Thomas Edison NHP News Release
Contact: Karen Sloat-Olsen
Phone: 973-736-0550 x17
Reservations: 973-736-0550 x89
Humanity's First Recordings of its Own Voice
Historian David Giovannoni Presentation
WEST ORANGE, NJ - On Saturday evening, November 6, 2010, at 7:00 pm,
Thomas Edison National Historical Park welcomes historian David Giovannoni
who will give a 75-minute illustrated presentation titled “Humanity’s
First Recordings of its Own Voice.” The program will be held at the
Laboratory Complex at 211 Main Street. Admission to the program is free.
Seating is limited and reservations are required. Reservations can be made
by calling 973-736-0550, ext.89.
Thomas Edison’s tinfoil phonograph of 1877 is rightly considered one of
the marvels of the nineteenth century. But in mid-nineteenth-century
France, amateur inventor Édouard-Léon Scott de Martinville conceived of a
rather similar machine. Between 1854 and 1860 he experimented with
focusing airborne sounds of speech and music onto paper. His
phonautograph bore a striking resemblance to Edison’s phonograph of 20
years later. But his recordings, unlike Edison’s, were meant to be read
by the eye, not heard by the ear.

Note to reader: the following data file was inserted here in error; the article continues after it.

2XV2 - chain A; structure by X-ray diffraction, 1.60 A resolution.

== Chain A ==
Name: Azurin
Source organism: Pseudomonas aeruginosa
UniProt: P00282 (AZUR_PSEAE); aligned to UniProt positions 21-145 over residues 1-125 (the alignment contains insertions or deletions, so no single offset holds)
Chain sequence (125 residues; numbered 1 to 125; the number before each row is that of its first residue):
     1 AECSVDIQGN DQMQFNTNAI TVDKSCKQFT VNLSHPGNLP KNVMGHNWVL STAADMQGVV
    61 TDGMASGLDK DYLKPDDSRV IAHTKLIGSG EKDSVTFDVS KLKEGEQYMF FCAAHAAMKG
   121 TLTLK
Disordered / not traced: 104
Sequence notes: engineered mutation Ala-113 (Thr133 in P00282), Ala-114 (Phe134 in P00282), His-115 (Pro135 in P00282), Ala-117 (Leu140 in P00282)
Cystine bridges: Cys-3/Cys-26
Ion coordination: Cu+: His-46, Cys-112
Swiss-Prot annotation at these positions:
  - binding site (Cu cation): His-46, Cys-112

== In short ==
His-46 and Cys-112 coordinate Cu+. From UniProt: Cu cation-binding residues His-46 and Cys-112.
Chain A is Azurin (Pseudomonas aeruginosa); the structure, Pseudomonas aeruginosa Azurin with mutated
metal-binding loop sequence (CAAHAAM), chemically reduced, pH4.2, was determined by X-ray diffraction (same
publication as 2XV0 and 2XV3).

For a century-and-a-half his experiments lay quietly in the venerable
French archives in which he deposited them. Then in 2007 a few audio
historians hypothesized there was a real possibility that modern
technology could develop these experimental recordings like dormant
photographic plates. Instead of exposing images, however, these would
bear sounds – perhaps even humanity’s first recordings of its own voice!
In this presentation David Giovannoni recounts how he and his colleagues
have identified dozens of these forgotten documents and coaxed several to
talk and to sing. A principal in their discovery and recovery, Giovannoni
is the first person since Scott de Martinville to personally examine every
recording. He’ll explain how they were made and how they are played.
He’ll discuss Scott de Martinville experiments, his reception in
established scientific circles, and his early descent into an unmarked
For more information or directions please call 973-736-0550 ext. 11 or
visit our website at www.nps.gov/edis.
National Park Service
U.S. Department of the Interior Thomas Edison
National Historical Park
211 Main Street
West Orange, NJ 07052